As an international benchmark for media and industry festivals, SXSW attracts around 400,000 people to Austin every March to share ideas on technology, music, film and innovation. Though it’s a global phenomenon that plays an important role in shaping Austin’s future, it started much more humbly. In the late 1980s, in a deep period of financial crisis for the city, a band of locals from the offices of The Austin Chronicle saw potential in uplifting the economy through Austin’s thriving music scene. They saw the city as suffering from a lack of global visibility and sought to produce an event that, according to Roland Swenson, CEO of SXSW, would “bring the outside world to Austin for a close-up view”. Fast forward 32 years and the local economy was stimulated by $350.6 million in 2019 alone. This figure measures economic growth through both direct and indirect financial measures: event attendance impact, consumer impact and operational impact.
Beyond traditional economics, SXSW continues to shape Austin’s evolution. It influences city policy, shapes city infrastructure and encourages culture to seep through into surrounding neighbourhoods. In the same spirit, brands and businesses are coming together to ensure they’re leaving a lasting positive legacy on the city. Spotify House enlisted local non-profits to design and build their latest SXSW activation out of recyclable materials, which was later repurposed into recording studios for a local school. Sure, the financial impact is impressive, but to measure true impact, it’s necessary to look at the cultural and social impact in its entirety.
Restaurant Day, Helsinki
In 2011, opening a restaurant in Helsinki was an ordeal marred by bureaucracy and processes that made it an unrealistic venture for sole traders. Enter Timö Santala, a Finnish creative producer and event organiser who started looking for a solution while bogged down by the task. Frustrated by the red tape involved in opening a restaurant, he banded together with friends to launch an underground food movement for amateur restaurateurs across the city. The movement rapidly tracked support from the local community, and rather than forcibly shutting it down, the city worked with Timö to mitigate risks and help grow the community initiative.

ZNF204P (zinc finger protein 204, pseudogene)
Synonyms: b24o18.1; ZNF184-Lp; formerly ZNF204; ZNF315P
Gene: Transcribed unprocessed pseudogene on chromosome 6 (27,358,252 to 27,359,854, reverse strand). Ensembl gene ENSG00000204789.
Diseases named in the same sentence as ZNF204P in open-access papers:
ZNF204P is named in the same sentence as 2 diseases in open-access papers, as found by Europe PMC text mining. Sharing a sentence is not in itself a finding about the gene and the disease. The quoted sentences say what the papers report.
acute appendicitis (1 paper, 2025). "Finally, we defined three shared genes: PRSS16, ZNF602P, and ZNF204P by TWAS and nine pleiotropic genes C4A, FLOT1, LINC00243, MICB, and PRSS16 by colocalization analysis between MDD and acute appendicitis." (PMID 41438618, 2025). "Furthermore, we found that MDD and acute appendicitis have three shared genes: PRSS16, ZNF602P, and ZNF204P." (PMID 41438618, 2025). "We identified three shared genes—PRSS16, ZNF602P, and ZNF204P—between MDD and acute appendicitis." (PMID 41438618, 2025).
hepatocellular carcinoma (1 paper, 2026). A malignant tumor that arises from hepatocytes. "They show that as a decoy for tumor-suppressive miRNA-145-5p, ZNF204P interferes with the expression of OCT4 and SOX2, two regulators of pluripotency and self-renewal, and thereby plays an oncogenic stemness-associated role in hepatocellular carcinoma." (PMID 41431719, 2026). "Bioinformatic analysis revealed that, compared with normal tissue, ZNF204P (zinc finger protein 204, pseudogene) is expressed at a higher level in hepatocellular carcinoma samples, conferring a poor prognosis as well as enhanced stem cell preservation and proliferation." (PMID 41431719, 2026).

Pekka Sauri, Helsinki’s Deputy Mayor maintains, “Restaurant Day is a prime example of urban culture created by residents and supported by the city. It has shown everybody that community can organise events without supervision and has helped bring the community and the city together.” It’s proof that governments succeed when they empower their citizens. Restaurant Day delivered tangible economic outcomes through an increase in local businesses and helped shape the city’s masterplan by prioritising walkable and cyclable urban environments. Perhaps most importantly, the initiative fostered organic community networks and relationships, neighbours became friends, and uplifted informal social support systems by minimising the need for government community services.
The effects of Restaurant Day are now felt around the globe. Eight years on, the event spans 68 countries, has served-up over 1.8 million meals worldwide and supports more than 16,000 temporary restaurants across local neighbourhoods, public parks, sidewalks, boats and people’s homes. It’s a great display of the quality of life and spirit of living together that you only witness in thriving urban cores. A long-standing host in Prague summarised: “We live in such a busy time, increasingly living alone and disconnected, we barely know who lives in our apartment building. Restaurant Day is one of the best opportunities to get to know each other and feel like a community.”
Shenaz Engineer is a Researcher & Strategist at Right Angle Studio. A Brisbane local, her innate curiosity and fascination for cities has seen her live across Amsterdam, Shanghai, New York, Paris and now Sydney. With a background in both business and design, she continues to collaborate with curious minds from different industries across the world, and has received both national and international awards for her work. Fascinated by the intersection of culture, architecture, health and technology, she is passionate about creating inclusive cities and crafting places for people.